21700 batteries look promising, but quite hard to find

Forgot my pen

nexaen
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mrheosuper wrote:
i would recommend 18650 over anything, they have higher energy density
21700 batteries look promising, but quite hard to find

Thanks mrheosuper for reply. I couldn’t find 18650 batteries in large capacities, around 5AH.
By saying “higher energy density”, do you mean compard to battery size and volume? If so, I have no problem in fitting 6× 26650 batteries in the housing of my project.
wstrachan
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The Liitokala 5000 mah cyan and black cells tested extremely well. They deliver far more amperage than you are asking for but the pricing is very good.
https://www.gearbest.com/batteries/pp_663613.html?wid=21&lkid=11244387
there is a code on:
https://couponsfromchina.com/2017/06/19/ultimate-flashlight-coupons-deal...

every once in a while you can find codes from Trevi and Fin for under $10 a set of 2.

light addict....yeah I've got the bug.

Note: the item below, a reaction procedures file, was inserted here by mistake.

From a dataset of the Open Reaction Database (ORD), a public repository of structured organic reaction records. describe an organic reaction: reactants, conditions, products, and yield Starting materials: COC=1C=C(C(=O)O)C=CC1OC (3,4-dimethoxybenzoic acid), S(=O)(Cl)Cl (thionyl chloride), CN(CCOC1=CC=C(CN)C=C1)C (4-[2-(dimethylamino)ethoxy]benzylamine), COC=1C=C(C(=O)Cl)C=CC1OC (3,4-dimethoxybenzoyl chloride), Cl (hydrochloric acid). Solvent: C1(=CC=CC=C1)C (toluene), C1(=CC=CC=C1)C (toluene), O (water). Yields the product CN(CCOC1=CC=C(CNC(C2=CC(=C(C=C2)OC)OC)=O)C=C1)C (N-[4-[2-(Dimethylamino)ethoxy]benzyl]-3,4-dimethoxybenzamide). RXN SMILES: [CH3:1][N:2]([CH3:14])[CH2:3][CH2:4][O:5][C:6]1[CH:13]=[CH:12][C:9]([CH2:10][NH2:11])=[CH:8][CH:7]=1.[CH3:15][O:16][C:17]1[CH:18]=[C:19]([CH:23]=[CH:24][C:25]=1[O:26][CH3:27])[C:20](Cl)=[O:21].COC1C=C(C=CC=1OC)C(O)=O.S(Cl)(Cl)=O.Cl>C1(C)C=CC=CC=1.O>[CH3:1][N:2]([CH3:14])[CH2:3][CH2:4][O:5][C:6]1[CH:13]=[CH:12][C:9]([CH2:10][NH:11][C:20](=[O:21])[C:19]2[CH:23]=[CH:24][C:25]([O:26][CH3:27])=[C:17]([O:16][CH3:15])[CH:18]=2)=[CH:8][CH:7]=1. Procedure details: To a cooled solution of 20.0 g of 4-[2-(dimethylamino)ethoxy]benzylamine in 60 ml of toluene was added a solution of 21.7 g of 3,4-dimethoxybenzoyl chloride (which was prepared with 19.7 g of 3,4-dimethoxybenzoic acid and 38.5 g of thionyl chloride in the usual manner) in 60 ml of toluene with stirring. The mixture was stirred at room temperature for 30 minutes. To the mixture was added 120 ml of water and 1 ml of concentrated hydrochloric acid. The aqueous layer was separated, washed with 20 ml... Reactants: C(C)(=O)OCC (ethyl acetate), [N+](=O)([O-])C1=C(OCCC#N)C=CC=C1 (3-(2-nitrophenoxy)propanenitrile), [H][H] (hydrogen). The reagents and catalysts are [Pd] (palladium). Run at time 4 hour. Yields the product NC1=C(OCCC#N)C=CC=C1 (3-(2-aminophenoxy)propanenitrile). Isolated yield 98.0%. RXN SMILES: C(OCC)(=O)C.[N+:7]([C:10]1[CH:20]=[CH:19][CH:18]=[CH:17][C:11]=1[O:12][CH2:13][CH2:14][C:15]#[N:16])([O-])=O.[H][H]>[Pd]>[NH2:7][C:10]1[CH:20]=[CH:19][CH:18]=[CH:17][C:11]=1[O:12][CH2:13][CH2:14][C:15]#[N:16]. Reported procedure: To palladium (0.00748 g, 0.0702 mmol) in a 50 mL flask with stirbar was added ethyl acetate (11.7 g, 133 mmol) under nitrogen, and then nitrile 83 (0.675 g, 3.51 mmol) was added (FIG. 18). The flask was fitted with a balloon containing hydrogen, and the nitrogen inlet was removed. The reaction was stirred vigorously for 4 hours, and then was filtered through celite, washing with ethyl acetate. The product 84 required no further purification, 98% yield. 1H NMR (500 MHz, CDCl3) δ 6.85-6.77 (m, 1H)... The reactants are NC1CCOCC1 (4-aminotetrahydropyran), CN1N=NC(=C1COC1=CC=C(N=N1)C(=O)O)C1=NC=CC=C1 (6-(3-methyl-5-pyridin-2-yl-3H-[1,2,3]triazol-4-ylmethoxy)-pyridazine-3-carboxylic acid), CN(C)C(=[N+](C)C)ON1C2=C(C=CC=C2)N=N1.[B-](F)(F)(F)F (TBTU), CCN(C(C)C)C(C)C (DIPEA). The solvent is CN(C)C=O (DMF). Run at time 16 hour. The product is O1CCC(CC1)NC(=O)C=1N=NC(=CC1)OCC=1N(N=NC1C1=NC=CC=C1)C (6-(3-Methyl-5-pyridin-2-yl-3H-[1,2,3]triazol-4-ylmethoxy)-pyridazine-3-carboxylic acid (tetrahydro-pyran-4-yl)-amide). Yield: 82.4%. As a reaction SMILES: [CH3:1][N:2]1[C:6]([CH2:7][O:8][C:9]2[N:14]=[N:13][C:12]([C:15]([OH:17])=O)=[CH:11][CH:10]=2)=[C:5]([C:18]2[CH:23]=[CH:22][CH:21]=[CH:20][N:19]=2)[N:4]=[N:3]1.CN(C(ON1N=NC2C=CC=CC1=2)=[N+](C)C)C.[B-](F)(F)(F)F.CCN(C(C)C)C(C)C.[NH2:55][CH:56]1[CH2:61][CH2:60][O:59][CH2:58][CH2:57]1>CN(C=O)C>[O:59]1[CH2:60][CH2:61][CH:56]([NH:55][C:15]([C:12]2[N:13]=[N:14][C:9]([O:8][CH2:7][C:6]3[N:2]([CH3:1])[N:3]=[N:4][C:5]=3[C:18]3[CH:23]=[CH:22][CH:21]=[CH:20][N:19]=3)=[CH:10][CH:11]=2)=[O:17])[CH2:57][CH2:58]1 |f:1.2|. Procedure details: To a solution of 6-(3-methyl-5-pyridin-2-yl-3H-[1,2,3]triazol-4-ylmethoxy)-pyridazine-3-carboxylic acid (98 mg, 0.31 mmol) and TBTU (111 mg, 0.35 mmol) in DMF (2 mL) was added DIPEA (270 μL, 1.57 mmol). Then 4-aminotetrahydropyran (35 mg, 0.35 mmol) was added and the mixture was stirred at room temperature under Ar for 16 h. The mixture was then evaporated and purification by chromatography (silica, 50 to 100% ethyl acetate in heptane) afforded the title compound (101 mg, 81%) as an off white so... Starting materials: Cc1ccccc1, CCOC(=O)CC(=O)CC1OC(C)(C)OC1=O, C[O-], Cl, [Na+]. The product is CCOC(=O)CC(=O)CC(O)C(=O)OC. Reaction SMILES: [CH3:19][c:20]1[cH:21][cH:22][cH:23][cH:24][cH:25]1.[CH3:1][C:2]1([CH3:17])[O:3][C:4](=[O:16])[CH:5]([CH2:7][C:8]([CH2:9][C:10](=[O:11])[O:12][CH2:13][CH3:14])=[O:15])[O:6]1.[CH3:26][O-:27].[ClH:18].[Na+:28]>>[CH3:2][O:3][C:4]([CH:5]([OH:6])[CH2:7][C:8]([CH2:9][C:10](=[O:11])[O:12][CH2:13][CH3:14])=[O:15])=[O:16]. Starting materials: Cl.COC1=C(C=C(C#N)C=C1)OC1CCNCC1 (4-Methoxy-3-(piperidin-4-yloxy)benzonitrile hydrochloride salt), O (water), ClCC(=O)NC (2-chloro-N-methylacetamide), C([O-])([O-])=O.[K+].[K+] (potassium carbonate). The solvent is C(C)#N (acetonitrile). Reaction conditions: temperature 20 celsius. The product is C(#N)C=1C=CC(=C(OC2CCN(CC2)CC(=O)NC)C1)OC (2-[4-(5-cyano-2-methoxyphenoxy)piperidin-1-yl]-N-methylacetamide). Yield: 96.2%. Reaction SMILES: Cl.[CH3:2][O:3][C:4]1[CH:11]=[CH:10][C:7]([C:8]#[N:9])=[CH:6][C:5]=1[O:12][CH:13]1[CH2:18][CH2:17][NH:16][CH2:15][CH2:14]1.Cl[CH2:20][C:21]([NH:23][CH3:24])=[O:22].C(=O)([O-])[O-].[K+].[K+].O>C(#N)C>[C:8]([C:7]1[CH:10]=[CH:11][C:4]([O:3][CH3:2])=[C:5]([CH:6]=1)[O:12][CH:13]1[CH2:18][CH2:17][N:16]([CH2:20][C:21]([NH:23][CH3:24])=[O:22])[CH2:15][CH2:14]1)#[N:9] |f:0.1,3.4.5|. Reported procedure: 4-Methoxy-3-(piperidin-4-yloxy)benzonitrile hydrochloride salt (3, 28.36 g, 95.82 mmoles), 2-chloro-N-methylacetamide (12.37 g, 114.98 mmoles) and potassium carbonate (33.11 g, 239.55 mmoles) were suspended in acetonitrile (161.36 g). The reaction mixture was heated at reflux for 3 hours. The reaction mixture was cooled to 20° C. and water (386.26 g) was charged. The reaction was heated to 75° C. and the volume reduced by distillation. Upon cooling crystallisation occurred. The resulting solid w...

Haikelite MT07S
Imalent DT70
Klarus XT12GT
Olight javelin mx3x
thrunite tn32 ut
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many, many others...

Henk4U2
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I think you mean a 3P2S configuration. I would go for 18650 cell’s. Which gives 3*3500mAh = 10500 mAh.
If that is not enough (considering the voltage drop while depleting) think about a 4P2S configuration.
That is a lot of cell’s. Ever thought about a solar panel?

I always think long and hard before I say something really stupid.

nexaen
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@wstrachan, thank you.

Henk4U2 wrote:
I think you mean a 3P2S configuration. I would go for 18650 cell’s. Which gives 3*3500mAh = 10500 mAh.
If that is not enough (considering the voltage drop while depleting) think about a 4P2S configuration.
That is a lot of cell’s. Ever thought about a solar panel?